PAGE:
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Joe Neuner, a boilermaker by trade at the Norfolk Naval Shipyard in Virginia, volunteered to deploy to Kuwait to up-armor tactical vehicles. "I never was in the military, so I'm helping out by doing this," he said.

Joe Neuner, a boilermaker by trade at the Norfolk Naval Shipyard in Virginia, volunteered to deploy to Kuwait to up-armor tactical vehicles. "I never was in the military, so I'm helping out by doing this," he said. (Sandra Jontz / S&S)

Joe Neuner, a boilermaker by trade at the Norfolk Naval Shipyard in Virginia, volunteered to deploy to Kuwait to up-armor tactical vehicles. "I never was in the military, so I'm helping out by doing this," he said.

Joe Neuner, a boilermaker by trade at the Norfolk Naval Shipyard in Virginia, volunteered to deploy to Kuwait to up-armor tactical vehicles. "I never was in the military, so I'm helping out by doing this," he said. (Sandra Jontz / S&S)

Pat Smith, left, and James Thorn, civilian contractors from the Norfolk Naval Shipyard in Virginia, guide the up-armored cab of a FMTV, or Family of Medium Tactical Vehicles, onto the frame at Camp Arifjan, Kuwait.

Pat Smith, left, and James Thorn, civilian contractors from the Norfolk Naval Shipyard in Virginia, guide the up-armored cab of a FMTV, or Family of Medium Tactical Vehicles, onto the frame at Camp Arifjan, Kuwait. (Sandra Jontz / S&S)

Fred Swayzer, a contractor with L3 Communications Vertex Aerospace, bolts a plate to the front of a Humvee and then will add a ballistic windshield. "It's a pretty easy process. Just a lot of drilling," he said of the one-man job. He can outfit about seven Humvees a day with ballistic windshields.

Fred Swayzer, a contractor with L3 Communications Vertex Aerospace, bolts a plate to the front of a Humvee and then will add a ballistic windshield. "It's a pretty easy process. Just a lot of drilling," he said of the one-man job. He can outfit about seven Humvees a day with ballistic windshields. (Sandra Jontz / S&S)

EDITOR'S NOTE: The following correction to this article ran in Stripes April 18, 2005: "An April 13 story incorrectly characterized workers helping armor vehicles at Camp Arifjan, Kuwait. They are federal employees working for the Department of the Navy."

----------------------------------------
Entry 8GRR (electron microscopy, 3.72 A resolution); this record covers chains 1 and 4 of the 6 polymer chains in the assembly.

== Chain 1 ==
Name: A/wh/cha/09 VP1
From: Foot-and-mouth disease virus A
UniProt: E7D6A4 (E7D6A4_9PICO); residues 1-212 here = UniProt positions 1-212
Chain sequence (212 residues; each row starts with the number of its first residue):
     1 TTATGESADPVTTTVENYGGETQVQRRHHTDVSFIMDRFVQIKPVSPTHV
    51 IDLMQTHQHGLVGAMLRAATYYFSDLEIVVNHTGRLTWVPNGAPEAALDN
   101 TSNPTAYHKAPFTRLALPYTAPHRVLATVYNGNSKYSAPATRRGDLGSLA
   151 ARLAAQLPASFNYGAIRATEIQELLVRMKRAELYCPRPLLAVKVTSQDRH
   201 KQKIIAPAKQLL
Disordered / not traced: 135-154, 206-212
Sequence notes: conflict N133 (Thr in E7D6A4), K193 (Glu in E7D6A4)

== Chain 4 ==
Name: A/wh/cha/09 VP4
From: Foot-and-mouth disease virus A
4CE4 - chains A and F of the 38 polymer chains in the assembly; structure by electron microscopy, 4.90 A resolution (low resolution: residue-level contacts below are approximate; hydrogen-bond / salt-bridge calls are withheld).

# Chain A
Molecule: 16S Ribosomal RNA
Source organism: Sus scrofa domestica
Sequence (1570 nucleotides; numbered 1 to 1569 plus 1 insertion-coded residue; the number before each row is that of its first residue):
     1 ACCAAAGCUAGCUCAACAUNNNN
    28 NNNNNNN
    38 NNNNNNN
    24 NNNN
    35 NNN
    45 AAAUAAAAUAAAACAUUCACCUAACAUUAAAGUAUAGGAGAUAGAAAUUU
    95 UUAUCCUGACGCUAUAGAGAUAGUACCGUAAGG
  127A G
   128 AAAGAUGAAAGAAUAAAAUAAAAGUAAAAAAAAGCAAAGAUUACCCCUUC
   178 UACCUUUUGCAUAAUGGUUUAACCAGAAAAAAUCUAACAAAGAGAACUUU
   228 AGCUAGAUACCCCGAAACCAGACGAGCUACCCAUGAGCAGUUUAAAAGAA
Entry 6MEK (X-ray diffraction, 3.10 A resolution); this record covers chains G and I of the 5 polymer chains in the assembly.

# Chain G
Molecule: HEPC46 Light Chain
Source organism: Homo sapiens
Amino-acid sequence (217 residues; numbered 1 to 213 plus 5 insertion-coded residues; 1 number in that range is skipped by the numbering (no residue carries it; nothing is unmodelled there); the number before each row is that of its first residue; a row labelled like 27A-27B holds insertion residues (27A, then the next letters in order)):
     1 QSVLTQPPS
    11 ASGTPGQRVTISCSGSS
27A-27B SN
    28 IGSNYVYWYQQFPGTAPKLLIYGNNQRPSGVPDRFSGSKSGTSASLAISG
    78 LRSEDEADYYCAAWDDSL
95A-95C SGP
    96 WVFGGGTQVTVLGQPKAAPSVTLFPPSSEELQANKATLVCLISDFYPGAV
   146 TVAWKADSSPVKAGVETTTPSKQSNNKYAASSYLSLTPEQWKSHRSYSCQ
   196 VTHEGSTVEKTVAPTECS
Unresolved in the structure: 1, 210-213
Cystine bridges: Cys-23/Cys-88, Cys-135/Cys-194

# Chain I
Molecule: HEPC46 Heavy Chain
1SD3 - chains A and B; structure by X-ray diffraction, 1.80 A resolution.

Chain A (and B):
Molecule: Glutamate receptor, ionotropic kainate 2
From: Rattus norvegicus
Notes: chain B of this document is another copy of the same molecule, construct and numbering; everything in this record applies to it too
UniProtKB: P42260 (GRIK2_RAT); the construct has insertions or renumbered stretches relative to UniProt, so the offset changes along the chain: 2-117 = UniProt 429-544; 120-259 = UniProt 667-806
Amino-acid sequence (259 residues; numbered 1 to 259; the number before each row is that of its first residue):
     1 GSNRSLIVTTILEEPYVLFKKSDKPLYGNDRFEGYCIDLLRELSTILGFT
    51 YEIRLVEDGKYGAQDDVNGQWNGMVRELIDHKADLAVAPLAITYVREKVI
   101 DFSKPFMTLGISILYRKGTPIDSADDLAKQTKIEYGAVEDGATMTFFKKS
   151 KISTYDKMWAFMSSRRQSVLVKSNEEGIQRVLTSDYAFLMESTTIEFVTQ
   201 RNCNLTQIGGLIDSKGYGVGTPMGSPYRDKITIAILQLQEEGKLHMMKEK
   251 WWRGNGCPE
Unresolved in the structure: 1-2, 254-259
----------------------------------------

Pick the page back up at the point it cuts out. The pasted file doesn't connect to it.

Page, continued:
CAMP ARIFJAN, Kuwait — While Humvees remain the Army’s No. 1 up-armoring priority for troops in Iraq, civilian contractors in Kuwait are working around the clock to fortify transport vehicles that carry supplies into the combat zones.

Fifty Norfolk, Va.-based civilian contractors are in Kuwait working 12-hour shifts to replace factory-made cabs on the fleet of FMTVs, or Family of Medium Tactical Vehicles, used by troops.

The crews, who normally work in shipyards, have adapted their motto of “Any ship, anywhere, any time” to “Any ship, any truck, anywhere, anytime,” day-shift manager Reggie Thompson joked.

But they know their job is a serious one.

“This is a high priority,” he said of replacing the FMTVs’ sheet-metal cabs with up-armored ones.

Continued insurgent attacks in Iraq hiked the demand for armored tactical vehicles, including transporters. The demand, in turn, prompted a third deployment extension for the shipyard workers, Thompson said. First, they were set to go home March 28, then May 28. Now it’s a Sept. 28 go-home date for the crew of mechanics, riggers, pipe fitters, toolmakers and more, Thompson said.

“But morale is high. These guys are indestructible and they know what they’re doing is saving the lives of our troops,” he said.

While the Army is falling short of its goal for the number of factory-armored Humvees, the installation sites in theater are nearing their goal of retrofitting existing vehicles with armor plating, said Randy Hughes, division chief of forward repair activity of the Anniston Army Depot out of Anniston, Ala. He declined to give the specific number completed.

The Camp Arifjan shops are tasked with up-armoring eight types of military wheeled vehicles in addition to the Humvees, Hughes said. It’s a daunting task, and only about 4,400 of a planned 11,000 vehicles have been completed, he said.

They work in two shifts seven days a week, with each shift pumping out about 10 up-armored “Star Wars” FMTVs, so-called because of the odd-shaped cab formed to better deflect a blast.

Camp Arifjan is the only Kuwait site up-armoring the FMTVs. There are two in Iraq.

The swelter of Kuwaiti summers, where temperatures can reach 120 degrees or more, will be the biggest challenge the crews will face in the coming months, said Dana Winkler, the incoming site manager at Camp Arifjan.

“We’re already brainstorming on how to handle it,” he said. Options include having both crews work at night or draping tarps around the bays.


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